We cannot rely on such false hopes, after all.

 

Dorothea laughed quietly to herself as she eased the tome closed, taking care to be gentle with a spine worn from use. No moral excuse, eh? Bold words from the esteemed author, Sharee Nobelis, and so much for her lack of bias.

No matter. She didn’t read the book to feel indignant or to question her place in the world. It was a way to know where she had come from and how she and the Atlin line had gotten to this particular point in the current year of 269, the ten-year anniversary of the start of the War of Wither.

But she was indignant! A simple glossing view was in no way able to come close to the genuine emotions of the affairs. Yet that was all the sacrifices of the Atlins were worth, eh? Immoral, they were branded. False hopes. The words didn’t capture the stories, good and bad, of Katya, Lilia, Petra, Mischa, and the Atlins that had passed before and between. There was certainly no way the soul, impossibly beautiful yet fractured in memory, of Ophelia Atlin had been captured.

Dorothea had to take a breath and stop herself before she got too incensed. Regardless, it had felt important for her to review the text one last time before the meeting. Today, the Sirpoan council would re-re-re-discuss their overall position of neutrality in the War of Wither. It seemed that several villagers, primarily more recent refugees from the warring lands, were expressing dissatisfaction with neutrality. Guilt perhaps? Dorothea wasn’t sure, but the final decision rested with her either way, and it was no secret she was staunch towards remaining completely uninvolved.

Part of this was selfish preservation, no doubt, but she also felt it was basic common sense. Any form of aid meant that a side would have been chosen. As in, if they lent support to the Sacerians, the Ghurians could very well label the people of Sirpo as enemies and vice versa, giving license to attack. They weren’t equipped to handle the worst case scenario, so Dorothea constantly opted to stay on the safe side. Most of the council agreed with her position, but she could sense a slow change in the air as the slaughter continued far below Sirpo’s snowy mountains and still lakes. It would be a mite more difficult from now on, she figured grimly, to convince others to see her side of things.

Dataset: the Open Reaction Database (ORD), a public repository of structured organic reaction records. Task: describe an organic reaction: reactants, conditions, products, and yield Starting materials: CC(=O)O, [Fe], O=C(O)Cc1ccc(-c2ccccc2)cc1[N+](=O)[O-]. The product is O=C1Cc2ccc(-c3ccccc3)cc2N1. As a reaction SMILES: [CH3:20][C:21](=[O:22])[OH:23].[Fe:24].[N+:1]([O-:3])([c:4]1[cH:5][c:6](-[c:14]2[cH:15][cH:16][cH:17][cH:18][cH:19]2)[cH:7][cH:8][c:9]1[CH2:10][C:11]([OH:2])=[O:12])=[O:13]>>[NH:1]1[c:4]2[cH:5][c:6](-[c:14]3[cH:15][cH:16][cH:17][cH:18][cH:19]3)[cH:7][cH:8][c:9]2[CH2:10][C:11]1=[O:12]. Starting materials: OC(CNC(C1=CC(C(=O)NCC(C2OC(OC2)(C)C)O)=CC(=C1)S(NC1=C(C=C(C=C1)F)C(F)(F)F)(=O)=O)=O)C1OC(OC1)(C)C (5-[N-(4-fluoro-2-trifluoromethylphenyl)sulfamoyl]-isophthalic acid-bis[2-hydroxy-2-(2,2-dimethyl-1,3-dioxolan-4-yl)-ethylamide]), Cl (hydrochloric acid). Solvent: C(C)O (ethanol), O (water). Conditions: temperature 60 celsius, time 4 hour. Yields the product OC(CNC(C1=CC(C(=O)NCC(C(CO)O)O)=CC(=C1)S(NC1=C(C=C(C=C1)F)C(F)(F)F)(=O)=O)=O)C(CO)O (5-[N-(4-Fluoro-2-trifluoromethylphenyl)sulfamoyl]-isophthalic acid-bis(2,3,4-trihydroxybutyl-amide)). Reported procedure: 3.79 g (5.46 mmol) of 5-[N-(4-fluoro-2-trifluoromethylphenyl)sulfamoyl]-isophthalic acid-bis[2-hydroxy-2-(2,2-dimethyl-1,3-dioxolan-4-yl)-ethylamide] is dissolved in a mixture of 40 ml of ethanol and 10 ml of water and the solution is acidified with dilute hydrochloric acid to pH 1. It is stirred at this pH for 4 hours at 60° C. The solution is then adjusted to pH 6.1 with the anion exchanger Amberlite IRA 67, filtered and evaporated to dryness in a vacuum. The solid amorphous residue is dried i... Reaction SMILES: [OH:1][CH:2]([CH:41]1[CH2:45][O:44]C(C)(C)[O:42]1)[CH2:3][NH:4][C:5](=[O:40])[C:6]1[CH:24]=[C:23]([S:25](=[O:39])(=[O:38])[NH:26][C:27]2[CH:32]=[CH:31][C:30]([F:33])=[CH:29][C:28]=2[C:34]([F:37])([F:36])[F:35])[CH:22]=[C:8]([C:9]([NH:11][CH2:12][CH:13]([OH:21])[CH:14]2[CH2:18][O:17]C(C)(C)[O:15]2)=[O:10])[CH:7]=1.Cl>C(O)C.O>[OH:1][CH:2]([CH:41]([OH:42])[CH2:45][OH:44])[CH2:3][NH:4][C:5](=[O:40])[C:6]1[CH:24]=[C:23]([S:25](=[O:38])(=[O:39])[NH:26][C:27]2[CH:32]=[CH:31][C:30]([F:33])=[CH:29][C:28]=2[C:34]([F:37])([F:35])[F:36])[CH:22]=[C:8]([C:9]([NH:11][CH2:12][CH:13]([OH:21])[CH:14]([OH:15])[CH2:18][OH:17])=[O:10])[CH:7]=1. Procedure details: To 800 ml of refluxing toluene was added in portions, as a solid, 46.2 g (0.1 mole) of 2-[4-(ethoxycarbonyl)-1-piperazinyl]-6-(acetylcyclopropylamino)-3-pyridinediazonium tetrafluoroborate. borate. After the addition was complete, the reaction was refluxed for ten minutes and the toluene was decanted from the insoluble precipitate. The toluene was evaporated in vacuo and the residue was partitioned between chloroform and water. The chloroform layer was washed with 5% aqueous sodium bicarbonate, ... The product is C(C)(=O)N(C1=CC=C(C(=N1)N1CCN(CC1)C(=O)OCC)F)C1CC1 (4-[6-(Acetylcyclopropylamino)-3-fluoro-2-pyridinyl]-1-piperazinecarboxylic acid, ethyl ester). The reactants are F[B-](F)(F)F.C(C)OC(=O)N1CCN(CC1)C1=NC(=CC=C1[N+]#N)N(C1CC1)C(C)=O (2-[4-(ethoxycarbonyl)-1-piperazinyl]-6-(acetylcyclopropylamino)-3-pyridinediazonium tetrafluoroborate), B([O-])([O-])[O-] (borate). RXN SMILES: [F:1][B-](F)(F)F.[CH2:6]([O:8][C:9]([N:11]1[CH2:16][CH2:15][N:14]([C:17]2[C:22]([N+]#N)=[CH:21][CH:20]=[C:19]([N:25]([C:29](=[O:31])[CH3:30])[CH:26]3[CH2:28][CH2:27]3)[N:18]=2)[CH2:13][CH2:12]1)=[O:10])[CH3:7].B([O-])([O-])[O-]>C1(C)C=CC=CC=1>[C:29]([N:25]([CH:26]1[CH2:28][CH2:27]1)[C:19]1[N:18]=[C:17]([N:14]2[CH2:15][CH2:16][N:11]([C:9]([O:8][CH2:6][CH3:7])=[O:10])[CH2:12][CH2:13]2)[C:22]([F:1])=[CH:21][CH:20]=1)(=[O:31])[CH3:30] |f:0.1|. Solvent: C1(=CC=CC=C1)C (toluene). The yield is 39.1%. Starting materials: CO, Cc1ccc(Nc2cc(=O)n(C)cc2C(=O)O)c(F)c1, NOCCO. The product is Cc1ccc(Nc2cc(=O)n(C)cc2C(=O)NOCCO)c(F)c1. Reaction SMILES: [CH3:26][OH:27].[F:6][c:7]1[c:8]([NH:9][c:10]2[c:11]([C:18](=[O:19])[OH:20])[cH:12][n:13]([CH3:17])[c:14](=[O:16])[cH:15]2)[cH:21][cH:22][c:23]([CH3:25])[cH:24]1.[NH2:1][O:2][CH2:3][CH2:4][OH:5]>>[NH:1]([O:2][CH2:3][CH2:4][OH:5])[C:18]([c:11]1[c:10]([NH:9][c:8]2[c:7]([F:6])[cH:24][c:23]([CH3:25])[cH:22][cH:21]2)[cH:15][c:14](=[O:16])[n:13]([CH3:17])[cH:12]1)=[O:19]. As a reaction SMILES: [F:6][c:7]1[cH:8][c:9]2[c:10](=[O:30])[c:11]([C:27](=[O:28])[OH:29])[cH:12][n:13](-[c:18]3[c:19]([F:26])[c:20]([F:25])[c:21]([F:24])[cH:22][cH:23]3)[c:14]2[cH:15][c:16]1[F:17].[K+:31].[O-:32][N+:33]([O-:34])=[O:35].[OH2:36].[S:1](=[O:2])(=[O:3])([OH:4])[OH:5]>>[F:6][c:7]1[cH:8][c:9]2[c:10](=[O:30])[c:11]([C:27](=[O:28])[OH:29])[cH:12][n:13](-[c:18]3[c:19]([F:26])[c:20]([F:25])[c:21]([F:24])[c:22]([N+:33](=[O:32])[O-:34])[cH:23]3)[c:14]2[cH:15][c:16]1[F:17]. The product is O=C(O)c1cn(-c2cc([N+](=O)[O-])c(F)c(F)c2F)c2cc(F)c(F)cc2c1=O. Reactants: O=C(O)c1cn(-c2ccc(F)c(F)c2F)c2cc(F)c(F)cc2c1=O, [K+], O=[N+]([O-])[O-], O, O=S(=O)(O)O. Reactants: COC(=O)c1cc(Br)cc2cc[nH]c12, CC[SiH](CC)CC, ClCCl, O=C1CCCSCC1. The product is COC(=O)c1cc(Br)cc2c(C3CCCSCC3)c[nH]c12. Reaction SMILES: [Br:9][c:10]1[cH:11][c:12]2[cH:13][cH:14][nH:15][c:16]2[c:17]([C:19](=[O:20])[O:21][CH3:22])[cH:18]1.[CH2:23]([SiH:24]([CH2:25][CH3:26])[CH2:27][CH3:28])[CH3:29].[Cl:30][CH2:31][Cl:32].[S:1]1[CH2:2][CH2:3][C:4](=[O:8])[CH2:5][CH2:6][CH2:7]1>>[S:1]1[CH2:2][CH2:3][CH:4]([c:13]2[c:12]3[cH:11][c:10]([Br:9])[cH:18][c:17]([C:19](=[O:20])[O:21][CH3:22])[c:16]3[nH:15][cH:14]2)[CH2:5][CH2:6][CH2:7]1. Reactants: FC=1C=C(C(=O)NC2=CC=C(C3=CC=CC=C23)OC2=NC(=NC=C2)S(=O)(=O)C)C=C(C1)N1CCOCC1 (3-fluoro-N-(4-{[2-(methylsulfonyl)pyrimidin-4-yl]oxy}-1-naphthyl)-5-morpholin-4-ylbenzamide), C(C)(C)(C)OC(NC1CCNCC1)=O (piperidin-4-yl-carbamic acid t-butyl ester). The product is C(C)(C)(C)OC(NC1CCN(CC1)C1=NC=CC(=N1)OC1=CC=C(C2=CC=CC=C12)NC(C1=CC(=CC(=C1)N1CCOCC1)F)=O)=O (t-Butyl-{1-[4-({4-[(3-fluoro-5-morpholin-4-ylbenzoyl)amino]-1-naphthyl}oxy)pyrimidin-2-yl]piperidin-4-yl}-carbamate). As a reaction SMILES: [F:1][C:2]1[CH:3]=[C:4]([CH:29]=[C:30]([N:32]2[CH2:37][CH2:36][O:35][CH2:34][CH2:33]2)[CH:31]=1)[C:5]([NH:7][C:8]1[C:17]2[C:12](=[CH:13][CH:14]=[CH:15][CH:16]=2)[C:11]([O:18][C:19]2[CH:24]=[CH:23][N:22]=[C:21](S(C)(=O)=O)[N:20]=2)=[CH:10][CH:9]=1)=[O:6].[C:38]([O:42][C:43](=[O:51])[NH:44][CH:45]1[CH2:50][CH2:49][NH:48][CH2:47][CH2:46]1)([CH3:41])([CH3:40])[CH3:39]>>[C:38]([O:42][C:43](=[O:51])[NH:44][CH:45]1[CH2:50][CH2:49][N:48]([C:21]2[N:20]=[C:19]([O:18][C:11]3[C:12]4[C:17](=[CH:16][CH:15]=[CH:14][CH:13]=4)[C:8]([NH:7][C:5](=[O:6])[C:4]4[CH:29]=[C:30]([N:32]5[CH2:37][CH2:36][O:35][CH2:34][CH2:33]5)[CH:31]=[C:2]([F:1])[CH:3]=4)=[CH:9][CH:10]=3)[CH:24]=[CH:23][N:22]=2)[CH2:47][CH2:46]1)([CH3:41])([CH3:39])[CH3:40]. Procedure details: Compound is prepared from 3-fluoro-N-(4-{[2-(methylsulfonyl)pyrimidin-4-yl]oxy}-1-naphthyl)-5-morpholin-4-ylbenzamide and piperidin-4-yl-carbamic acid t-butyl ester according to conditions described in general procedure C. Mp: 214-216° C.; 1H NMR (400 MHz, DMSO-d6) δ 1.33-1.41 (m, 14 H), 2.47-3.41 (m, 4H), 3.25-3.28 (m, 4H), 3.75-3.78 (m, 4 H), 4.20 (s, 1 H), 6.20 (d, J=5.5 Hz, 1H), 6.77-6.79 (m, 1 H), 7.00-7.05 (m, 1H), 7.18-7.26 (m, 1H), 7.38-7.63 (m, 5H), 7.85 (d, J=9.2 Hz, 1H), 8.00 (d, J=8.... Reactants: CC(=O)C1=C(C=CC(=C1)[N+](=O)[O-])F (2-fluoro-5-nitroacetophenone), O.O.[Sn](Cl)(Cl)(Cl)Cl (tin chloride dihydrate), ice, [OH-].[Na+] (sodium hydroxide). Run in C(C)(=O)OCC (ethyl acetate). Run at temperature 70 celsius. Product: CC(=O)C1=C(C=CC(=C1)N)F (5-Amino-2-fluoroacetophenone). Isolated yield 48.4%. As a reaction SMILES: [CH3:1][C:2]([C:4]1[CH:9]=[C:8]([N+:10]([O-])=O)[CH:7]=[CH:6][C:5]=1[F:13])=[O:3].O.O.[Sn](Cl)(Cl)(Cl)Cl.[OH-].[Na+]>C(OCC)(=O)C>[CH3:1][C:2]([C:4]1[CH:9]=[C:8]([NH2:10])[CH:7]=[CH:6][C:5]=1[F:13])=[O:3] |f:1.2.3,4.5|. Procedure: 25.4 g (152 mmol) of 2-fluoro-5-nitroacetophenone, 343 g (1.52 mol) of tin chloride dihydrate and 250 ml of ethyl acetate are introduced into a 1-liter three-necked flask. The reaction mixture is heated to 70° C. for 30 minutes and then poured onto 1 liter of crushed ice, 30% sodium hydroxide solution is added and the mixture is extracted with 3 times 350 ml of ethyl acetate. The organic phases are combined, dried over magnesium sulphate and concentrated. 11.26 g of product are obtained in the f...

It wasn’t as if she wasn’t sorry that the Sacerians and Ghurians were dying slowly in what had devolved to a war of attrition consisting of battles few and far between but devastating at each turn. It was more that there was no point in trying to help them now or ever. There would always be another war, another demand for sacrifice. The death of so many Atlins before her had proven that.

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About the author

Sara Mullins

Bio: Hi everyone! Hope anyone who reads this is doing well and taking care of themselves. I love storytelling and aim to become better and better as I continue to write and practice. In terms of what I like to write... In truth, though it's what I'm worst at, the goal is just to get to the fluffy romance scenes. The obstacle is only what lies before and between. Alas. Again, take care, all.